Tag Archives: Estate Planning

Five costly estate planning mistakes

Drawing up your will and estate plan is an important part of life, no matter what your age. Make sure you avoid these five costly estate planning mistakes!

Delaying your estate planning

One of the most significant mistakes people make when it comes to estate planning is putting it off. It is never too early to start planning and arranging your will. This will ensure that your assets go to the right people with minimum fuss for your loved ones. Also, if you put it off too long, you may lose the capacity to communicate your wishes.

Not communicating your plan

The key to a successful and stress-free estate planning is communication. Disputes often arise because people preparing their will do not communicate with their family and loved ones. By communicating clearly, you can let them know the reasons behind your decisions – why you nominate a person as executor or why you gift assets to a specific person?

Not updating as your situation changes

It can be costly if you do not update your estate plan regularly. Your situation changes all the time – you have kids, sell assets, get separated, the list goes on. It is essential to keep your will updated through these changes. For example – if you are going through a divorce and pass away without updating your estate plan, then they will still get any assets you have outlined, even if you no longer wish for them too.

Lack of understanding of assets

People often assume that theirs will covers all of their assets. However, many assets aren’t controlled by your will: superannuation, life insurance payments, jointly owned assets, assets in trusts, or funds in joint accounts. Failing to consider these other assets might mean that they don’t end up where you wish them to.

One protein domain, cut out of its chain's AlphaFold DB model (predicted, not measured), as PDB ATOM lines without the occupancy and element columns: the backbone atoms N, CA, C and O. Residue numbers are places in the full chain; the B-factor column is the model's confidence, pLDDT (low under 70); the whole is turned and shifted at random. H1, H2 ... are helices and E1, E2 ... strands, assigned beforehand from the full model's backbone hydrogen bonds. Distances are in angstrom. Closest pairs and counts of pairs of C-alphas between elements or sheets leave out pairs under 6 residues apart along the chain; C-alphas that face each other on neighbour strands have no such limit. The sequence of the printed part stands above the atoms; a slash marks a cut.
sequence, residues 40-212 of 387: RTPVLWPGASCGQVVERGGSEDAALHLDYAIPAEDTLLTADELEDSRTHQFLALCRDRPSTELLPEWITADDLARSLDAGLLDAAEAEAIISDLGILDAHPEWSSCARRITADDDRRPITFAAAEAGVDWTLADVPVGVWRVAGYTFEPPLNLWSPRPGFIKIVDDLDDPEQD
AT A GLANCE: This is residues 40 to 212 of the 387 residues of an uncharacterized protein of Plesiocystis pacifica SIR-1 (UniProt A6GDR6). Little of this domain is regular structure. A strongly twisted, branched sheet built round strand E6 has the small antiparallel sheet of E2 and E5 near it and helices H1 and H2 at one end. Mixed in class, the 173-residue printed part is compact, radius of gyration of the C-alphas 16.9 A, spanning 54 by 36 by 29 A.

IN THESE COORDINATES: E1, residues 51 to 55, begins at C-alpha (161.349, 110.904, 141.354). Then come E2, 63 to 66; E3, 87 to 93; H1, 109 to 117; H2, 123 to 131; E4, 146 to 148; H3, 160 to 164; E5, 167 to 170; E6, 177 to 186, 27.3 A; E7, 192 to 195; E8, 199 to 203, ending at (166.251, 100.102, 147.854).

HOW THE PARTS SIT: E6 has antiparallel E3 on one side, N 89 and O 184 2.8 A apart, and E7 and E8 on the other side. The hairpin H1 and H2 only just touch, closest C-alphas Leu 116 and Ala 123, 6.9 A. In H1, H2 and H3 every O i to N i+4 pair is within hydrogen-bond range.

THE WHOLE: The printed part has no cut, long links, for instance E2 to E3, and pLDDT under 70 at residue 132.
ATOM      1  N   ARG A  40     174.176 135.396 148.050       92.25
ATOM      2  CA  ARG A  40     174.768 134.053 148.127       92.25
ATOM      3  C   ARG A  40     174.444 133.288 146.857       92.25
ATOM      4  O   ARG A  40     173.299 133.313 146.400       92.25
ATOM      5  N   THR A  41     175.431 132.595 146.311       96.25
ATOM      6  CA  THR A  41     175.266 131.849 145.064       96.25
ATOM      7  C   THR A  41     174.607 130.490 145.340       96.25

Not communicating document location

The original copy of your will is important – a missing will can result in delays and extra costs, and if never found, could leave you with no control over who receives your estate. People move house or change solicitors over time, and unfortunately, wills get lost. Make sure you inform your executor or family where the original copy is to avoid extra stress when you pass away.

Estate planning is about preparing ahead for the future of your loved ones. Remember to take the time to get your estate sorted and avoid making these costly mistakes. Reach out to our team for peace of mind that your final wishes are fulfilled.

What Assets Are Not Covered by My Will?

Assets included in your Will are called estate assets. These are assets that you own, in your personal name, at the time of your death. Estate assets are dealt with in your Will, but people often include items that are not allowed to be included. So what assets are not covered by your Will?


Superannuation is not an estate asset and Will therefore not automatically pass per your Will. What happens with your superannuation will be determined by either: a binding death benefit nomination, the discretion of the fund’s trustee, or the rules of your superannuation fund.

Assets you own jointly with someone else

Any assets that are owned jointly with another person are automatically transferred to the surviving partner. This happens in accordance with survivorship laws. These assets often include bank accounts, property, shares and term deposits. However, if the other joint tenant has predeceased you, the asset Will at this point form part of your estate and therefore pass per your Will, so it is a good idea to include it.

Assets in a family trust or other trust

Family trust assets belong to the trust and will be dealt with in accordance with the trust deed.

Assets owned by a company

Assets from a company Will remain owned by the company. However, any shares you have in the company are part of your estate assets and can be left with whomever you wish in your Will.

Life insurance policies

When you set up your life insurance policy, you can nominate a beneficiary. The proceeds Will generally be paid directly to this beneficiary, without the need to be included in your Will. If you want your life insurance policy included in your Will, you need to nominate your estate as the beneficiary.

If you wish to review your assets or establish an estate plan, please don’t hesitate to contact us today.